2007 | 55 | 2 | 161-175
Article title

SOURCES TO STUDYING THE HISTORY OF THE MODERN HOUSE IN GDANSK IN THE RECORDS OF THE 'VETO COURT' (17TH - 18TH C.) (Zrodla do dziejow nowozytnego domu gdanskiego w materialach Sadu Wetowego (XVII-XVIII w.))

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Previous research on house-building in modern Gdansk has not taken into consideration the records of the so-called 'Veto Court' (German Wettegericht), kept in the State archive in Gdansk. The Veto Court was a municipal office responsible for the execution of local regulations concerning trade and order, as well as for preventing unplanned building. Since the end of the 16th c. building a house required a planning permission from the Veto Court, which was issued on the basis of advice from expert carpenters and bricklayers appointed by the respective guilds. The permissions preserved cover over 200 years, from the end of the 16th c. to the turn of the 19th c., without significant gaps. The preliminary survey that was the basis of the present article concerned two books which recorded permissions from 1599-1698 and 1698-1746, and 12 sets of documents from the period between the mid 18th c. and 1814, containing notes from inspections of building sites. Altogether, the corpus available contains the impressive number of 8005 permissions from the years 1599-1745 and over 1000 expert opinions from the period between 1746 until the beginning of the 19th c. The formalized records, apart from the name, profession and position of the owner of the property, specify the place, the type of object, its size and location within the whole building and in relation to adjacent buildings, the character of the work planned, its scope and the material to be used. In some cases the Court set extra conditions, e.g. concerning the extent to which terraces, doorsteps, roofs, stalls and other annexes could protrude into the street. In cases of erecting a house after a demolition, or of restructuring an existing one, it was customary to include the measurements of both the old and the new building. In addition to surveying the sources, the author attempted a preliminary chronological tabulation of the material from the years 1599-1745. This has disclosed periods of boom and recession in house building. The yearly average for the 17th c. is 62, while for the years 1701-1745 only 38. Generally, in contrast with the boom in the first half of the 17th c. in the first half of the 18th c. saw a downward trend in the construction trade. The data from the Veto Court permissions can be analyzed quantitatively, e.g. concentrating on a sociotopographic criterion (the owner's profession), a structural element (terraces, stalls, shacks, dwelling cellars, industrial buildings), construction techniques and materials (brick, timber-framed or wooden houses), the activity of master carpenters and bricklayers, etc. Correlating those sources with other huge corpora of documents (e.g. probate inventories, guild records, land registers) can lead to very interesting results, contributing to a synthesis of the history of house-building in modern Gdansk.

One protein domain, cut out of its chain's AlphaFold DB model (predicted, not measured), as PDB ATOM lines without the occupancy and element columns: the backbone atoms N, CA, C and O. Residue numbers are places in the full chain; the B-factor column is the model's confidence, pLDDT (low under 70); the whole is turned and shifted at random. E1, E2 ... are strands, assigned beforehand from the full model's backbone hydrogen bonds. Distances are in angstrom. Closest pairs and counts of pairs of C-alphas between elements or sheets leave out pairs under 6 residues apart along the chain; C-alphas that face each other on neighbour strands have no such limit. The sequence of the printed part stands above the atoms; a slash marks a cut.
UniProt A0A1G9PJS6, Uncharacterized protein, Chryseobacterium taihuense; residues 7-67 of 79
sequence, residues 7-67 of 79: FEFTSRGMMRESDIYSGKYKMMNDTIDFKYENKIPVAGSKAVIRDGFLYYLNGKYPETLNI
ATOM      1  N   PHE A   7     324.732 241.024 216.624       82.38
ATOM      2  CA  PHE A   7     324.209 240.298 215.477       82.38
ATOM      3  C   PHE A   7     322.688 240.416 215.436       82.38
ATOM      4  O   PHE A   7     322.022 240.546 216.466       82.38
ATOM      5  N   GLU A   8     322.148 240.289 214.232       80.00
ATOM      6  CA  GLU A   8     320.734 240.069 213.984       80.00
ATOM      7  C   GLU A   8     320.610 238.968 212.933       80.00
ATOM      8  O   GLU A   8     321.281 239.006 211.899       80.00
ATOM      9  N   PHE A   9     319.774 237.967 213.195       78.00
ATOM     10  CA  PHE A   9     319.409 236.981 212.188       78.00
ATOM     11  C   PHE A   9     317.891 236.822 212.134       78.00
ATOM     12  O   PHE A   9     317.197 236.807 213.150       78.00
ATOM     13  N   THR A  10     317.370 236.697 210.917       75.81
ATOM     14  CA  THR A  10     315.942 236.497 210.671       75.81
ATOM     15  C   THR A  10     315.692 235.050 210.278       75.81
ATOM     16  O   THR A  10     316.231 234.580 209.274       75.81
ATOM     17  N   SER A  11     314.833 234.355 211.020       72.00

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  • Edmund Kizik, Instytut Historii PAN, Pracownia Historii Gdanska i Dziej√≥w Morskich Polski, Al. Zwyciestwa 57, 80-207 Gdansk, Poland
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